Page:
Legal Question in Medical Leave in California

Laid off while on intermittent family leave

I was recently laid off while on intermittent family leave. My father suffered a severe stroke to his spinal cord. I was told my position was eliminated as the company ''right sized'' the organization and consalidating two offices. However, the question I have is, there are two of my position. One person still remains in the same position at the office within the same area. By law, should I have been laid off? My family leave rarely interferred with work. I would take 1-2 days per month on average, most of the time making up my time and / or maintaining the same workload. I took 2 family leave days in February, just 2 weeks prior to being laid off. When I was being laid off, I asked about how this could happen while being on FMLA. The HR person stumbled over their words and said they didn't realize I was still on leave, but it didn't matter since my position was eliminated. Was I wrongfully terminated?

Asked on 3/06/08, 11:46 pm

2 Answers from Attorneys

Terry A. Nelson Nelson & Lawless

Re: Laid off while on intermittent family leave

You'll have to somehow prove that the leave was the 'motive' for them selecting you for layoff over other people. Downsizing is a valid business reason for layoff, and FMLA or other such leaves do not prevent your layoff, as long as the company can show a valid business reason for their decision. You've got a tough case, at best. IF you've got any facts or arguments that have some basis, it might be possible to leverage them into a negotiated settlement of your claims, i.e., work out a deal for severance or something like that. If you're serious about doing so, feel free to contact me.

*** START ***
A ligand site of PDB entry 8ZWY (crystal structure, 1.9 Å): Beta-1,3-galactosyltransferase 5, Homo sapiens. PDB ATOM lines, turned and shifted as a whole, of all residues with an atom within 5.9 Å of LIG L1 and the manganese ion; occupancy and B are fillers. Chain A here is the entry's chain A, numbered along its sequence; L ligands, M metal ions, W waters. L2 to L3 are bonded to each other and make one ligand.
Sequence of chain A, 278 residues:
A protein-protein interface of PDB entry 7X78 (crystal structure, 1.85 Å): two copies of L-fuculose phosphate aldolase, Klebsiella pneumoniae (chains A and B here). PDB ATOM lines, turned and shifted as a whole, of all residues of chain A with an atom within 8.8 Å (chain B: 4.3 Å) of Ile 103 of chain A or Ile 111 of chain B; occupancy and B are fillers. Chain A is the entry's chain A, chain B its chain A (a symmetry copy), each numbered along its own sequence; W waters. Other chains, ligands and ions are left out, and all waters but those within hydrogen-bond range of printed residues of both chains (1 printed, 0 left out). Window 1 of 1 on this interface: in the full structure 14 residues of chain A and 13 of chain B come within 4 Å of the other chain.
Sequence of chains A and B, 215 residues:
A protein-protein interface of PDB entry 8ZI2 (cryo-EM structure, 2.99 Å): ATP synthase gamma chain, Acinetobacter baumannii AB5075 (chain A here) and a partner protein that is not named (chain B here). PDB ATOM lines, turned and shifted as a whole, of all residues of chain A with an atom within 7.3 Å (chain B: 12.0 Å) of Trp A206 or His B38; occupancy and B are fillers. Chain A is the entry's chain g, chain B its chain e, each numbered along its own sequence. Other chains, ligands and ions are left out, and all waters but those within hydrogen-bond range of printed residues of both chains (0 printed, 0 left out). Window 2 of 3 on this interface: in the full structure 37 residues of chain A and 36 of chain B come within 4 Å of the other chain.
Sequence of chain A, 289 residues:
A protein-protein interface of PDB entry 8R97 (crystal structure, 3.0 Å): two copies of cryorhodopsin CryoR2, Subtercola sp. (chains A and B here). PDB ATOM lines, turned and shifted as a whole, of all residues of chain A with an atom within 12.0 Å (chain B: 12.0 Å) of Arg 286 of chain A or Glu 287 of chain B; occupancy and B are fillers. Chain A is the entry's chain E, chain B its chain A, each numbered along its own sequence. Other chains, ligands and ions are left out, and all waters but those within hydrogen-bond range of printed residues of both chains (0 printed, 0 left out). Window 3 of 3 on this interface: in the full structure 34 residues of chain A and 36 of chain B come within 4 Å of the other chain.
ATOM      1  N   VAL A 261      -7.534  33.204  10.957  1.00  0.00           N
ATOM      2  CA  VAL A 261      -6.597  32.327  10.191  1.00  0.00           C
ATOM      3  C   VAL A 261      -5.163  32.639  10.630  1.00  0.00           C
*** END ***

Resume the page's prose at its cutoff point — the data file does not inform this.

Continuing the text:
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Answered on 3/07/08, 1:13 pm

Thomas Pavone Pavone & Cohen

Re: Laid off while on intermittent family leave

There are several issues. First, if your job was truly eliminated, you will most likely have no claim. Your FMLA leave doesn't insulate you from a layoff, only that you not be selected for the layoff because of the FMLA leave. The second issue relates to the selection process. If you and your coworker are equal in every way, the employer need only be able to articulate a reasonable basis for the decision. If there are significant differences, as to skills, abilities, versatility, training, seniority etc, and the employer selects the employee with clearly lesser status to remain, a claim for retaliation may exist for the superior employee.

You should speak to an experienced employment lawyer in your area to discuss the specific facts of your case and to determine whether you have a claim.

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Answered on 3/07/08, 12:43 am

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